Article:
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Facebook Is Developing A Video App For Your Set-Top Box

Soon you will be able to watch Facebook livestreams on your Apple TV.

Posted on February 14, 2017, at 6:49 p.m. ET

Frederic J. Brown / AFP / Getty Images

Facebook is developing a video app that's coming soon to Apple TV and other streaming devices.

On Tuesday at the Code Conference in Dana Point, California, Facebook announced that it's developing a standalone video app for cable set-top boxes.

The app will be available on Apple TV, Amazon Fire TV, and Samsung Smart TV, and it will roll out "soon," according to the company. Users will be able to watch videos, both live and otherwise, shared by friends and publisher pages, as well as videos recommended by Facebook. Last year, the company debuted a feature that would allow users to stream Facebook video to TV, but the new app will be native to televisions and streaming devices.

As the social network runs out of space for ads in its News Feed, longer videos and Facebook's own premium content may be a way for it to compete for the $70 billion spent annually on television ads.

According to Recode, Facebook is in discussions with media companies to license TV shows rather than produce them in-house. Facebook is the second-largest seller of digital ads behind Google. Recode reports that these videos would likely be upwards of 10 minutes in length. Facebook has already adjusted its News Feed algorithm to promote videos that are longer than 90 seconds.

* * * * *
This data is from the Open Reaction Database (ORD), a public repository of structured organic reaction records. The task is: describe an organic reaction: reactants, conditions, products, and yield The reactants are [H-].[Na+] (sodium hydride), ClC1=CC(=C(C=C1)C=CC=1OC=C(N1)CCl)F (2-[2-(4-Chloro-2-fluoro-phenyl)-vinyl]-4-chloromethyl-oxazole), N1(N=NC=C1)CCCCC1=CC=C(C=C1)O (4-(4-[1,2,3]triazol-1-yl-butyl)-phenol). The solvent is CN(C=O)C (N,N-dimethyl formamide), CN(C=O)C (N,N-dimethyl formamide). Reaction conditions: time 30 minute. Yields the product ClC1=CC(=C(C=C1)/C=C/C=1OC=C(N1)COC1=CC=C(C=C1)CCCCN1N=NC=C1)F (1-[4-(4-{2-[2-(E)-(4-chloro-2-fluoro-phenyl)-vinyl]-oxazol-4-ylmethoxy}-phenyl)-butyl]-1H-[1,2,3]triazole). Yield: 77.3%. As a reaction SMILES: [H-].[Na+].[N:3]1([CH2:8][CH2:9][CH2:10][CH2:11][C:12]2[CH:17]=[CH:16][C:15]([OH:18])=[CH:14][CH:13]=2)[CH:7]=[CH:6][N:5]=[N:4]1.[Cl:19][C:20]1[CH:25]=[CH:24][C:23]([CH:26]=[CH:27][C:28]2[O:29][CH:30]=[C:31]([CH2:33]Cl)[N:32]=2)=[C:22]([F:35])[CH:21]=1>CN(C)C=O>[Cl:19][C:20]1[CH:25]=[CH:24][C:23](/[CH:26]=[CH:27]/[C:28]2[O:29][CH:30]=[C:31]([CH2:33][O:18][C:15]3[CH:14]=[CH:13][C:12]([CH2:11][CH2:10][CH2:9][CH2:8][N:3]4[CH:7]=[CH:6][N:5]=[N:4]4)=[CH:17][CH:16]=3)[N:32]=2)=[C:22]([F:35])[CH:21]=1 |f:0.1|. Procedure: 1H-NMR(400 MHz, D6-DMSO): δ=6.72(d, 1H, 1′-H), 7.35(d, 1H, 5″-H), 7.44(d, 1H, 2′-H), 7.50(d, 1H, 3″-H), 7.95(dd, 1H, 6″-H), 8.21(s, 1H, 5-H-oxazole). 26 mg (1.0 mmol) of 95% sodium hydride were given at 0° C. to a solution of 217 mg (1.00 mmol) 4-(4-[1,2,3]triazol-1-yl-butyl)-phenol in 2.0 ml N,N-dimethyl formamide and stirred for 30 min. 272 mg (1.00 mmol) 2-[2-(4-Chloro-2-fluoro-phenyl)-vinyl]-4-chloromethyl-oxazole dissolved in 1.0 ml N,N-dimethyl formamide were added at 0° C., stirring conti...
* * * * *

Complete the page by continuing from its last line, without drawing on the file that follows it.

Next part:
CEO Mark Zuckerberg has said that video is the format at the heart of what Facebook is and what it does. The company is currently promoting Facebook Live with a national ad campaign, and despite controversy surrounding the product and how it's used, Facebook may soon start playing 15-second ads in the middle of publishers' livestreams. According to the Wall Street Journal, Facebook has told publishers it will share that ad revenue with them.

The news comes as Apple is also considering producing original shows and films. Both Apple and Facebook will be entering a competitive field ruled by Netflix and Amazon Prime Video, which have the advantage of already being major players. Apple isn't likely to become a direct competitor against Netflix or Amazon, but it's unclear what Facebook's ambitions are or how much it will spend on licensed video content.

Facebook currently serves users video ads on the web and in its mobile app, but the company said the TV app will not serve ads when it launches. Facebook declined to say whether it will license content or create proprietary shows for the app and what role ads will play in its programming.

Facebook bundled the announcement of the TV app with the release of several new features in the News Feed: Videos on the social network will now automatically play with sound, vertical videos will now "look better on mobile" thanks to small tweaks, and users will be able to minimize videos to watch them as they scroll.

A BuzzFeed News investigation, in partnership with the International Consortium of Investigative Journalists, based on thousands of documents the government didn't want you to see.